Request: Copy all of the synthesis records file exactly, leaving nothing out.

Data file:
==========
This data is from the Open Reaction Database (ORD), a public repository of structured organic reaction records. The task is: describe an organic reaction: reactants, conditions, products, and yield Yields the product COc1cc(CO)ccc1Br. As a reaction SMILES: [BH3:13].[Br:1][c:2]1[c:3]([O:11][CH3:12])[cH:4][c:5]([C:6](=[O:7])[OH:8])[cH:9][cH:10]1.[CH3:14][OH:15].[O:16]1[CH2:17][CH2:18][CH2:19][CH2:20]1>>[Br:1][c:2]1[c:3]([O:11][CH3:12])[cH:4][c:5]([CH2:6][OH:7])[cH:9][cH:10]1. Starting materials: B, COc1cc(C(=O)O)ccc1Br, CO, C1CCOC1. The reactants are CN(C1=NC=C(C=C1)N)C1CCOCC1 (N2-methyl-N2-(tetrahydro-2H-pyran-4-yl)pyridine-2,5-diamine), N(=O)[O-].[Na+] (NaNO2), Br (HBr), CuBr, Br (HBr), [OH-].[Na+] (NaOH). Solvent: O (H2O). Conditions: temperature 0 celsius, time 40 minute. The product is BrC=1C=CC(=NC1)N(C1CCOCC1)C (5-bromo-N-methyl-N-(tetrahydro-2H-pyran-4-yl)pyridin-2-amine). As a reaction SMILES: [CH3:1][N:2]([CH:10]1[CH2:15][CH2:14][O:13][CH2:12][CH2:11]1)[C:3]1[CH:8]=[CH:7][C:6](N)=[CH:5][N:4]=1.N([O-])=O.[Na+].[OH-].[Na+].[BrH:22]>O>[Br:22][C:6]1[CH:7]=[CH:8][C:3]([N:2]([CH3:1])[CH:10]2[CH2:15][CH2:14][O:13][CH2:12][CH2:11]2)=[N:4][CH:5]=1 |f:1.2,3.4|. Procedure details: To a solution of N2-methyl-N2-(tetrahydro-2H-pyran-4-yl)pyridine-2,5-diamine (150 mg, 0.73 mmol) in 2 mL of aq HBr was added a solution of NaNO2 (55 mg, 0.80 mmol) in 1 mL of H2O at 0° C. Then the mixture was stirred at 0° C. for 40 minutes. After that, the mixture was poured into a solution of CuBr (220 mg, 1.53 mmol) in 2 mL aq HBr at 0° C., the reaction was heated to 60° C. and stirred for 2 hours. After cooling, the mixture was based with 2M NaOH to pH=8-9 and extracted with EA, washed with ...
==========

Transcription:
This data is from the Open Reaction Database (ORD), a public repository of structured organic reaction records. The task is: describe an organic reaction: reactants, conditions, products, and yield Yields the product COc1cc(CO)ccc1Br. As a reaction SMILES: [BH3:13].[Br:1][c:2]1[c:3]([O:11][CH3:12])[cH:4][c:5]([C:6](=[O:7])[OH:8])[cH:9][cH:10]1.[CH3:14][OH:15].[O:16]1[CH2:17][CH2:18][CH2:19][CH2:20]1>>[Br:1][c:2]1[c:3]([O:11][CH3:12])[cH:4][c:5]([CH2:6][OH:7])[cH:9][cH:10]1. Starting materials: B, COc1cc(C(=O)O)ccc1Br, CO, C1CCOC1. The reactants are CN(C1=NC=C(C=C1)N)C1CCOCC1 (N2-methyl-N2-(tetrahydro-2H-pyran-4-yl)pyridine-2,5-diamine), N(=O)[O-].[Na+] (NaNO2), Br (HBr), CuBr, Br (HBr), [OH-].[Na+] (NaOH). Solvent: O (H2O). Conditions: temperature 0 celsius, time 40 minute. The product is BrC=1C=CC(=NC1)N(C1CCOCC1)C (5-bromo-N-methyl-N-(tetrahydro-2H-pyran-4-yl)pyridin-2-amine). As a reaction SMILES: [CH3:1][N:2]([CH:10]1[CH2:15][CH2:14][O:13][CH2:12][CH2:11]1)[C:3]1[CH:8]=[CH:7][C:6](N)=[CH:5][N:4]=1.N([O-])=O.[Na+].[OH-].[Na+].[BrH:22]>O>[Br:22][C:6]1[CH:7]=[CH:8][C:3]([N:2]([CH3:1])[CH:10]2[CH2:15][CH2:14][O:13][CH2:12][CH2:11]2)=[N:4][CH:5]=1 |f:1.2,3.4|. Procedure details: To a solution of N2-methyl-N2-(tetrahydro-2H-pyran-4-yl)pyridine-2,5-diamine (150 mg, 0.73 mmol) in 2 mL of aq HBr was added a solution of NaNO2 (55 mg, 0.80 mmol) in 1 mL of H2O at 0° C. Then the mixture was stirred at 0° C. for 40 minutes. After that, the mixture was poured into a solution of CuBr (220 mg, 1.53 mmol) in 2 mL aq HBr at 0° C., the reaction was heated to 60° C. and stirred for 2 hours. After cooling, the mixture was based with 2M NaOH to pH=8-9 and extracted with EA, washed with ...